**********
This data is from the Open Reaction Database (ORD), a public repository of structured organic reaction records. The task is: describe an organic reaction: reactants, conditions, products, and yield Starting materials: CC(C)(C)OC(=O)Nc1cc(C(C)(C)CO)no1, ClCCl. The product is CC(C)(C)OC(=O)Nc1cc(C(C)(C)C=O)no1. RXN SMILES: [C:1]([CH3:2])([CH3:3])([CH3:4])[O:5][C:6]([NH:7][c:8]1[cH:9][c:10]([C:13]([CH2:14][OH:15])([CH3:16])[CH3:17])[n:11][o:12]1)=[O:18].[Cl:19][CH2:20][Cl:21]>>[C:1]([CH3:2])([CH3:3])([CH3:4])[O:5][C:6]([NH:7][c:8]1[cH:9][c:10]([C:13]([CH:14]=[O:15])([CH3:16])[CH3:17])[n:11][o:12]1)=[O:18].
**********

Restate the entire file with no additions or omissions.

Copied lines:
This data is from the Open Reaction Database (ORD), a public repository of structured organic reaction records. The task is: describe an organic reaction: reactants, conditions, products, and yield Starting materials: CC(C)(C)OC(=O)Nc1cc(C(C)(C)CO)no1, ClCCl. The product is CC(C)(C)OC(=O)Nc1cc(C(C)(C)C=O)no1. RXN SMILES: [C:1]([CH3:2])([CH3:3])([CH3:4])[O:5][C:6]([NH:7][c:8]1[cH:9][c:10]([C:13]([CH2:14][OH:15])([CH3:16])[CH3:17])[n:11][o:12]1)=[O:18].[Cl:19][CH2:20][Cl:21]>>[C:1]([CH3:2])([CH3:3])([CH3:4])[O:5][C:6]([NH:7][c:8]1[cH:9][c:10]([C:13]([CH:14]=[O:15])([CH3:16])[CH3:17])[n:11][o:12]1)=[O:18].